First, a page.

A layered creation of crunchy biscuit base, chestnut ganache and whisky bavarois it was paired with a bitter chocolate and pistachio ice-cream. Despite my previous unwillingness to order dessert, I could not resist a few forkfuls as the richness of the chocolate paired with chestnut and subtle whisky flavour was dangerously addictive. The chocolate ice-cream was definitely more to my preference as the bitter tones was sinfully rich, and although the pistachio flavour was very natural, I found the texture to be too airy for my liking.
Table Wait Time: 0 minute(s)
Date of Visit: Mar 04, 2013
Value for Money4
not impressed by serivice and food Dec 28, 2012
To be honest, for all the Michelin 3-star, 2-star, 1-star restaurants we have eaten in NY(all 3-star's except Masa, some 2-star's and 1-star's), Paris(3-star Guy Savoy, 1-star Le Restaurant), and Hong Kong( all 3-star's, some 2-star's and 1-star's), this may be my last choice.
The view is the only thing that can be raved about. However, Hong Kong has a lot of restaurants with great view.
The service was not up to the 2-star standard. Many mistakes being made.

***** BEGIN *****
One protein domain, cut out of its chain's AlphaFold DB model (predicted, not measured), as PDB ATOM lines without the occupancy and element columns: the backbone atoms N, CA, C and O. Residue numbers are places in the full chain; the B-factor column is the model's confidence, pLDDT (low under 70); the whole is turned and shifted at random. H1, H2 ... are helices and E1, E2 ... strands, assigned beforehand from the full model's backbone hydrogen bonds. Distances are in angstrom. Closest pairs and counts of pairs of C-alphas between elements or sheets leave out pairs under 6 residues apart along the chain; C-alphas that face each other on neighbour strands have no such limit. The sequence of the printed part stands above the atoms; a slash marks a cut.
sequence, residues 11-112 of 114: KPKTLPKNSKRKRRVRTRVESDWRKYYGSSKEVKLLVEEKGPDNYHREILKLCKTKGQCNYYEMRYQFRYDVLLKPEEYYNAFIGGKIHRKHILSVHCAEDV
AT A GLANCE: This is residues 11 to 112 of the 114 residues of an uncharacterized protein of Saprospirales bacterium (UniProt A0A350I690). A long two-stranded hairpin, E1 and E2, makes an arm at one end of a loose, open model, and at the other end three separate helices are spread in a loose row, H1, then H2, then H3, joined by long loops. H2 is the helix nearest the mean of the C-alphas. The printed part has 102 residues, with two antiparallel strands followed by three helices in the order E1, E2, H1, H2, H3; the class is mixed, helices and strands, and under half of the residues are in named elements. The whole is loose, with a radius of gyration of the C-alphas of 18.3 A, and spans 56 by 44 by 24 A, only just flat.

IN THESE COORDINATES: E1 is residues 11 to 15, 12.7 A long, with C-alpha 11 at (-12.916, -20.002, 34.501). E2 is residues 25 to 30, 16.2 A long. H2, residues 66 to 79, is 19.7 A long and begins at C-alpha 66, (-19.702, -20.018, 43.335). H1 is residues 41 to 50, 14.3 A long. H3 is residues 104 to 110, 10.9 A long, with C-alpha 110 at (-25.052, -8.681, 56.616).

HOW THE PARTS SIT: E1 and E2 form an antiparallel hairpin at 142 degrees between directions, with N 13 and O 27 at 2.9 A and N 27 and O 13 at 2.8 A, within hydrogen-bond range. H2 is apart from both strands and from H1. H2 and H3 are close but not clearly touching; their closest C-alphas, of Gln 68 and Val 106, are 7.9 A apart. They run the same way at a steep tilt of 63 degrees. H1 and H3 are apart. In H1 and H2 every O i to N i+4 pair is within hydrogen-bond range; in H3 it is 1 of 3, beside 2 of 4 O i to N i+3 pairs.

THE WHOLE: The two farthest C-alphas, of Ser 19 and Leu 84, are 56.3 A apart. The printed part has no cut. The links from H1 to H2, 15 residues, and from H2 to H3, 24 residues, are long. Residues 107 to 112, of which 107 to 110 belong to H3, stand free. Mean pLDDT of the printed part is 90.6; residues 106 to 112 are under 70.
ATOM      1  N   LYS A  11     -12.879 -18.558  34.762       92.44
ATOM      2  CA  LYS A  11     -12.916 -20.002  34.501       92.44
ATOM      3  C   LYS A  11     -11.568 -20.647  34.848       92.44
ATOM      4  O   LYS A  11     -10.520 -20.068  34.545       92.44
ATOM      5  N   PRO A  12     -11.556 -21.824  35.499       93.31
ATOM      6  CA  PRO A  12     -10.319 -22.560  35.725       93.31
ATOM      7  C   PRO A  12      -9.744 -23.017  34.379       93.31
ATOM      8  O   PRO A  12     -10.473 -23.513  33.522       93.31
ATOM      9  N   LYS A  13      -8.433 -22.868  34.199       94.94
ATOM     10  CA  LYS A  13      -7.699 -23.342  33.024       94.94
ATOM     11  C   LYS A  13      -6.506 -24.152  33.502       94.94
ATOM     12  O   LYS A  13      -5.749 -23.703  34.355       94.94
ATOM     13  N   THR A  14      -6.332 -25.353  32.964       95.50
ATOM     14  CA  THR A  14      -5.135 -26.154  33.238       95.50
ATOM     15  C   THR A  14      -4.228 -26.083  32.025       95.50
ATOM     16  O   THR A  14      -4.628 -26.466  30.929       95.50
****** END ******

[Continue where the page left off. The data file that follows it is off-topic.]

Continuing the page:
- while we were still browsing the menu, the bread man brought the first (and the only) treat and the bread to our table. Only after placing one dish on the table, he realized that it's just too early or the other waiter who supposed to put my husband's dishes with him were not available. He took the dish back and disappeared.
- later our waiter placed the dishes for us, I do not think he introduced that 3-piece treat.
- there is one special butter with pieces of certain spice in it, no introduction by waiter.
- throughout the meal, only one waiter serving our table, so he has to place my dish first, then my husband's, then add sauce for me, then add sauce for my husband, this is not the typical way done in any other star restaurants we have been. I want our dishes to be served at the same time!
- please refill the tea cup without asking!!!
- no tag for coat check, fine, however when we left, they did not bring out the coat, I had to remind them. Not enough atttention to detail.
Food, tastes ok, presentation is like 0-star
- No bread option, just 3 pieces for everyone.
- I believe the chef spent 0 time on the presentaion of the food, the dishes are like dishes in a ordinary Chinese restaurant, where is the parisian chic???
- petit four is the cheapest...
After all, this is a rather disappointing meal...